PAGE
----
Yesterday, my article Agroforestry: The Future of UK Sustainable Farming was published in the International Business Times. Throughout the piece, I discussed the importance of agroforestry practices both in the UK and abroad. Highlighting the ways these practices help our environment while improving the productivity and profitability of the land, it is clear that biodiversity and environmental conservation against climate change go hand in hand.
As Ewhurst Park embarks on the next phase of its forest garden, I thought it would be fitting to continue to explore the relationship between farming and biodiversity. Particularly, I wanted to focus on another simple land management practice that can greatly benefit our environment: hedgerows!
Hedgerows, also known as hedges, are a historic land management practice. Initially used to mark boundaries between neighbouring pieces of land, hedgerows are currently also used to form barriers or for aesthetic purposes. They typically consist of shrubs but can sometimes include trees as well.
But beyond looking pretty or fencing off a piece of land, what else do hedgerows do?
First, they provide a habitat for wildlife across the UK! In fact, hedgerows are one of the most easily encountered wildlife habitats, according to Wildlife Trusts. One of their most popular inhabitants is the European hedgehog. As the name suggests, these animals heavily rely upon hedgerows, whether it is for protection or food. Other creatures that are crucial to our local and national ecosystem, such as roosting birds and harvest mice, live in hedgerows as well. With over 130 wildlife species listed as habitants of hedgerows according to the UK’s Biodiversity Action Plan, hedgerows greatly benefit our ecosystem.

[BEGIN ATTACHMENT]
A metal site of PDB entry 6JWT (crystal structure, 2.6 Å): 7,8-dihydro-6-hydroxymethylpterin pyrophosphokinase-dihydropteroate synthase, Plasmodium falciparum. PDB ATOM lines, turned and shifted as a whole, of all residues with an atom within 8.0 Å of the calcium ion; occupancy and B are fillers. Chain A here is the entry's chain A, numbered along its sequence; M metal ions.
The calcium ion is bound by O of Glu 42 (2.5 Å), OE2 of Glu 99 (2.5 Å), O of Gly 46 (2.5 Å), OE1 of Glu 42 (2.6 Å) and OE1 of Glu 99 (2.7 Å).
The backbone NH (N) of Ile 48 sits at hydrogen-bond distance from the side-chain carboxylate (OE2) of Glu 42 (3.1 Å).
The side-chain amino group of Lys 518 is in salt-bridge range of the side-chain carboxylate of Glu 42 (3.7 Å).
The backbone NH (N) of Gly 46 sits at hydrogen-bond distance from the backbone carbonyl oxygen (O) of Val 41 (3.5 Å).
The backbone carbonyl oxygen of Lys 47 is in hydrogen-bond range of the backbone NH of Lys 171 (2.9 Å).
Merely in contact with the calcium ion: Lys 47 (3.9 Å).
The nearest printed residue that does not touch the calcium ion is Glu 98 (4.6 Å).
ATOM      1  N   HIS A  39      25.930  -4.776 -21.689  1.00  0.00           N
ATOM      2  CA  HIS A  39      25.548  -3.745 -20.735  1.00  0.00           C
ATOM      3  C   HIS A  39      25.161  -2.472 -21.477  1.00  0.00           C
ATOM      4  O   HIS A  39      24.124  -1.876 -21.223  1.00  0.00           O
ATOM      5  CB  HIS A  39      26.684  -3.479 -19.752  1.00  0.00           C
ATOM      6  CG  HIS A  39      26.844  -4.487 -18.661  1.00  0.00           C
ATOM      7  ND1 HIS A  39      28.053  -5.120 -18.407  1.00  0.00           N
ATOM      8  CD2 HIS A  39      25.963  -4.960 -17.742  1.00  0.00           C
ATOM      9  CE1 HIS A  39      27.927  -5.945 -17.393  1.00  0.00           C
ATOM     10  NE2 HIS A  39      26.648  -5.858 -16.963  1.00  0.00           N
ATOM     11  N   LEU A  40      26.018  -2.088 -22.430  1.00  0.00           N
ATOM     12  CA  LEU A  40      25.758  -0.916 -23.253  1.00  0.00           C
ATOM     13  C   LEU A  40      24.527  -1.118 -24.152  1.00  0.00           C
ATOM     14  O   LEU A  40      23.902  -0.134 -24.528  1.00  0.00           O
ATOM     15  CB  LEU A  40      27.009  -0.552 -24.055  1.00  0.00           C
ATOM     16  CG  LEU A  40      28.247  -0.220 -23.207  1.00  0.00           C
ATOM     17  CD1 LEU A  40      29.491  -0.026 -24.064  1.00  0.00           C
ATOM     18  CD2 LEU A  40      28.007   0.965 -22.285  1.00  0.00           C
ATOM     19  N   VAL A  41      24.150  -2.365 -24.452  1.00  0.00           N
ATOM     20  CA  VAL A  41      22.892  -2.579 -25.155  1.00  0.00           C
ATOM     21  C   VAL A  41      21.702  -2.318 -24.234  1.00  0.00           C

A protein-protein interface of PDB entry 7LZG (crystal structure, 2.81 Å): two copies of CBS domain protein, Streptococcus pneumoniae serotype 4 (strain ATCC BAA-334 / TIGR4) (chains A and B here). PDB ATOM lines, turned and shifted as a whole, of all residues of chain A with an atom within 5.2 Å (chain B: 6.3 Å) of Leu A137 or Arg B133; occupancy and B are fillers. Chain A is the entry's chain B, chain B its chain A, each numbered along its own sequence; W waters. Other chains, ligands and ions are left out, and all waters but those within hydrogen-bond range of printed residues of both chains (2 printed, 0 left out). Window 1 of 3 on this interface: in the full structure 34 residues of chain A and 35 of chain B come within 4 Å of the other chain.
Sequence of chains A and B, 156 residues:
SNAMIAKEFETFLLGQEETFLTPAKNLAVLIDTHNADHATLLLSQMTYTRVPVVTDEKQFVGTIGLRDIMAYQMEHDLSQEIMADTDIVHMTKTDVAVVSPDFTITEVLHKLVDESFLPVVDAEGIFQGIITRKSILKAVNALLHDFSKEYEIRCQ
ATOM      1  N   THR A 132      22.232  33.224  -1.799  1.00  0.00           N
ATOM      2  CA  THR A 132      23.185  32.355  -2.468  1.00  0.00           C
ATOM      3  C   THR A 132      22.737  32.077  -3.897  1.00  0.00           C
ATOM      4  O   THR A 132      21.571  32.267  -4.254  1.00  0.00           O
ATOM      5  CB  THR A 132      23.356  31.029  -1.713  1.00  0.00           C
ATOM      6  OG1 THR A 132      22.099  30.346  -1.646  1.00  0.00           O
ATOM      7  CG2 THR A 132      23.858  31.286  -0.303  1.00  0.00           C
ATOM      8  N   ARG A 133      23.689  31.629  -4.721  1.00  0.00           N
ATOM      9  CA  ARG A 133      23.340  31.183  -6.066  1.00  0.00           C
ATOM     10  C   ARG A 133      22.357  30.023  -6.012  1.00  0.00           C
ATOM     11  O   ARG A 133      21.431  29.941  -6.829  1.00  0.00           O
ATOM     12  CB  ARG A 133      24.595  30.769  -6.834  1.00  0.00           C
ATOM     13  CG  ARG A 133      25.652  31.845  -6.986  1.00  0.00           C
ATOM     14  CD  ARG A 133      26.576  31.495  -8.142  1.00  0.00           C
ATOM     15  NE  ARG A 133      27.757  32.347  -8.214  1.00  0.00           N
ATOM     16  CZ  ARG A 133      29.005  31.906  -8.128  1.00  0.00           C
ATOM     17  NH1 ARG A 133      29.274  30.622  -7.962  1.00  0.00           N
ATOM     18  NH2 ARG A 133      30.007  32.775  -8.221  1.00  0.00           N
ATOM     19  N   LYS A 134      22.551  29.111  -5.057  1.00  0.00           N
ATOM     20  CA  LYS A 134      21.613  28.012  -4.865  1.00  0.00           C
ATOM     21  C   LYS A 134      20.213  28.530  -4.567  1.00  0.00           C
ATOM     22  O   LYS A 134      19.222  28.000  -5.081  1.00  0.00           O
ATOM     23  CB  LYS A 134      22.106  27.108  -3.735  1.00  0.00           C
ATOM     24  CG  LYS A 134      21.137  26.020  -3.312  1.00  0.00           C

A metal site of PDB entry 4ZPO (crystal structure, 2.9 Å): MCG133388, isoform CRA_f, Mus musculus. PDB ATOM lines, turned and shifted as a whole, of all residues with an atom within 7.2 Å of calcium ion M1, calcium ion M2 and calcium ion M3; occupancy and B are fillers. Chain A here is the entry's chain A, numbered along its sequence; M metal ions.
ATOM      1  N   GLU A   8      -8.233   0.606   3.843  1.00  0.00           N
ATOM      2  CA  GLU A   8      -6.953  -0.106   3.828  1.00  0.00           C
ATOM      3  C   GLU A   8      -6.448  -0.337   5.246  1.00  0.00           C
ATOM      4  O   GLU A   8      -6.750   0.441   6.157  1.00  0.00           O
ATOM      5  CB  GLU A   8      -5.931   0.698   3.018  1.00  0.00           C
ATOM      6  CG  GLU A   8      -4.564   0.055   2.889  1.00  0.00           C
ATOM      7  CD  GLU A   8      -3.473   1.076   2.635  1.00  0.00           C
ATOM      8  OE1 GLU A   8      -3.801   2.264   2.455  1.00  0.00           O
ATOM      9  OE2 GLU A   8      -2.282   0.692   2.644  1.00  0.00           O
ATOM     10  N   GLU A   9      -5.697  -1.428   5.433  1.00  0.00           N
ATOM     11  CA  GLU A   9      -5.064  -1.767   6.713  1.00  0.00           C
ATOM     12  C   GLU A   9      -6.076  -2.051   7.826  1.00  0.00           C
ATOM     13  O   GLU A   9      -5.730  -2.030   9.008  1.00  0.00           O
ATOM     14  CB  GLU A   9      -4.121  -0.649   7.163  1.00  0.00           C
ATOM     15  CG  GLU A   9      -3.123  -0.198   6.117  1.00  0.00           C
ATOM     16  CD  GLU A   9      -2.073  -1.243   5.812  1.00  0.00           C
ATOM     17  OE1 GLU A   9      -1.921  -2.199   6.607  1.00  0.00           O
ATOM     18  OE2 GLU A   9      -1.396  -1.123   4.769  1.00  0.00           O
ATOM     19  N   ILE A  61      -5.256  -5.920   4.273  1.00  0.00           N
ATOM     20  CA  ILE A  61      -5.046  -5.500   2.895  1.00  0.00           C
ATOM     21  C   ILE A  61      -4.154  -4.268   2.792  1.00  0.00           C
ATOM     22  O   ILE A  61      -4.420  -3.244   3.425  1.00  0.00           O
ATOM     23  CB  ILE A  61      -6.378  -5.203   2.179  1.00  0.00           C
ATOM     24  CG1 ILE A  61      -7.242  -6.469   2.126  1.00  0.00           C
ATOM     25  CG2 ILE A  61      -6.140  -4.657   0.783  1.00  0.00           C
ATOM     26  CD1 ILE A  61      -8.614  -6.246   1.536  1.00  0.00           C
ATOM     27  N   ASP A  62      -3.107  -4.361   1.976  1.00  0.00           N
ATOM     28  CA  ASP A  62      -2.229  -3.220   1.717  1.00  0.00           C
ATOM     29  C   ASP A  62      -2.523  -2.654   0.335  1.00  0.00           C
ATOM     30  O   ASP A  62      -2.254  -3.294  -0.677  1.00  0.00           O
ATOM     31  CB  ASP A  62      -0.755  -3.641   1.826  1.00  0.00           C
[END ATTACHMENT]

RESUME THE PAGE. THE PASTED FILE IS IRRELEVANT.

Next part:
Photo by Annie Spratt
Beyond providing a home for different wildlife, hedgerows improve the quality of the soil. Since hedgerows are a natural barrier, they protect the soil from droughts, flooding, and water run-off, all of which degrades the quality and quantity of the soil as it erodes or becomes infertile. Healthy, nutritious soil is crucial not only for the growth and maintenance of the plants but also for our environment, as fertile soil can absorb more CO2, thus decreasing the number of greenhouse gases in our atmosphere. Additionally, the leafy, woody plants included in hedgerows are known for capturing large amounts of CO2.
The UK countryside used to be covered in hedgerows. However, since the Second World War, there has been a dramatic decrease in hedgerows, with 50% of all UK hedgerows destroyed. This is due to the introduction of industrial farming, which has cleared green spaces, such as hedgerows, for massive farming machines. Currently, there are just over 450 thousand kilometres of hedgerows left in the entire UK!
This is not nearly enough.
Other farmers, educators, and leaders in sustainable farming development have come to the same conclusion. Advocating for the increase in hedgerows across the UK, these individuals along with the Climate Change Committee propose that the UK government should increase its number of hedgerows by 40% by 2050.
Beyond improving the biodiversity and environment of the UK, this goal has economic advantages as well. A recent study done by The Campaign to Protect Rural England (CPRE), also commonly known as The Countryside Charity, has found that expanding hedgerow cover will create 25 thousand new jobs across the UK over 30 years. Further, for every £1 invested in hedgerow development, the CPRE predicts £3.92 will be generated for the UK economy.
Thus, hedgerows are a crucial part of green development across the UK as they will assist our environment and economy!
Acknowledging these benefits of hedgerows, dozens are currently planted across Ewhurst Park. Crucial to our agroforestry and forest gardening initiatives, these hedges expand kilometre after kilometre, contributing greatly to our local ecosystem.
As we expand Ewhurst Park, entering new phases of development and innovation, hedgerows will continue to be at the forefront of our initiatives. Further, we will educate others on the importance of hedgerows, whether it is during their visit to Ewhurst Park or while reading my weekly posts. Together, we can return hedgerows across the UK to their former glory, improving our biodiversity, environment, and economy.
Read more of Mandy's articles in Sublime Magazine